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Subud Finds Spirituality In Art, Culture

The 10th Subud World Congress is in town through Aug. 16, and Spokane can enjoy some outstanding cultural side benefits.

Subud is an international spiritual organization with over 10,000 members. It is not a religion or a sect with any dogma of its own, and no teachers or priests. It’s a way to intensify personal beliefs.

As near as I can figure, Subud is like a furnace which can be fueled by coal, wood, gas, oil or electricity. Whatever faith you bring with you, Subud is just a mechanism to help it burn hotter.

The founder of Subud, M.S. Sumohadiwidjoyo of Indonesia, has said, “Every person will find for himself or herself the right way toward God, and what may be the right way for one may be completely wrong for another. You must not follow or imitate anyone else.”

So how does this benefit Spokane’s culture? Art and culture are very important to Subud. The organization has four wings (or branchess) that address humanitarian issues, youth, business development and culture. The cultural wing, Subud International Cultural Association (SICA) is coordinating art, theater and musical events throughout the congress. The events are open to the public.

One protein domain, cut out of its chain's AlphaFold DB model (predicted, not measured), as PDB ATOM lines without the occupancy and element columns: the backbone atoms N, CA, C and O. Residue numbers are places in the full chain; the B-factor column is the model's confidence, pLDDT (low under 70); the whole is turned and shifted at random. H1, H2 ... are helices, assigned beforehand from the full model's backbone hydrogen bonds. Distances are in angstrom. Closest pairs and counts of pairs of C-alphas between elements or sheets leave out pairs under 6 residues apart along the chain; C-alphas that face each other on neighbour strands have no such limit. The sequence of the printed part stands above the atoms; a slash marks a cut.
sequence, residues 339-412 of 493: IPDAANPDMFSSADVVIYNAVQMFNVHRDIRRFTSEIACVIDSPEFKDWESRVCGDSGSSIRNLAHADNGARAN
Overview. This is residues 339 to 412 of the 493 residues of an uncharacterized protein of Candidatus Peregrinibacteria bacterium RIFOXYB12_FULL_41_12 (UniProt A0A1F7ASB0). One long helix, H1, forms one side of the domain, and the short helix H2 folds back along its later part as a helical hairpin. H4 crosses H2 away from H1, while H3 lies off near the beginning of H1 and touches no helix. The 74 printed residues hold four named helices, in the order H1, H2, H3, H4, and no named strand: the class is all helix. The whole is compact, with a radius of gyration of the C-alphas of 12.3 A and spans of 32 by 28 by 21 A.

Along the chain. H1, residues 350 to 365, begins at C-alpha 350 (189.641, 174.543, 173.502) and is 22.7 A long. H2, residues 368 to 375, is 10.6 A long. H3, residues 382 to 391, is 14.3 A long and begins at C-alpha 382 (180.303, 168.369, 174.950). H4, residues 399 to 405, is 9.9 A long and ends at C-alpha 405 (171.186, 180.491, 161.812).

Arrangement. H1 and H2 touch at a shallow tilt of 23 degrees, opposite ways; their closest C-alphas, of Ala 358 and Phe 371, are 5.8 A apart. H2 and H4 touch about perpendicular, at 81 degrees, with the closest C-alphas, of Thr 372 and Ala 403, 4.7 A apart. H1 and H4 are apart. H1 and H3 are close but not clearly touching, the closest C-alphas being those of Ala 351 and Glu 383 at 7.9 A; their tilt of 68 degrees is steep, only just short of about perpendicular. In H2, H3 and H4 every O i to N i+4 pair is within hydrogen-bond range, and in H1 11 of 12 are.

Subud attracts artists of all disciplines and boasts many with world-class status among its ranks. The result for Spokane is a wealth of international art on exhibit and a plethora of other cultural activities.

Here is a schedule of Subud cultural events:


SICA’s mission revolves around demonstrating humanness through works. The expression of spirit through humanity is the overall unifying theme of the many diverse Subud artists.

The Chase Gallery in Spokane City Hall will feature works of nearly 40 artists from all over the globe in an exhibit called “Art/Spirit ‘97 - The Soul in Transformation.” Media include watercolors, oils, acrylic, charcoal, cast paper, computer-enhanced photographs, and sculptures in bronze and cedar. Works are as diverse as the personal artists, but brought together by the spirit theme.

Norwegian artist Inger Lavinia Bjerknes, who is submitting “Tornado” with dyes on fabric, says, “For me, there is no division between expressing myself artistically and spiritual life.”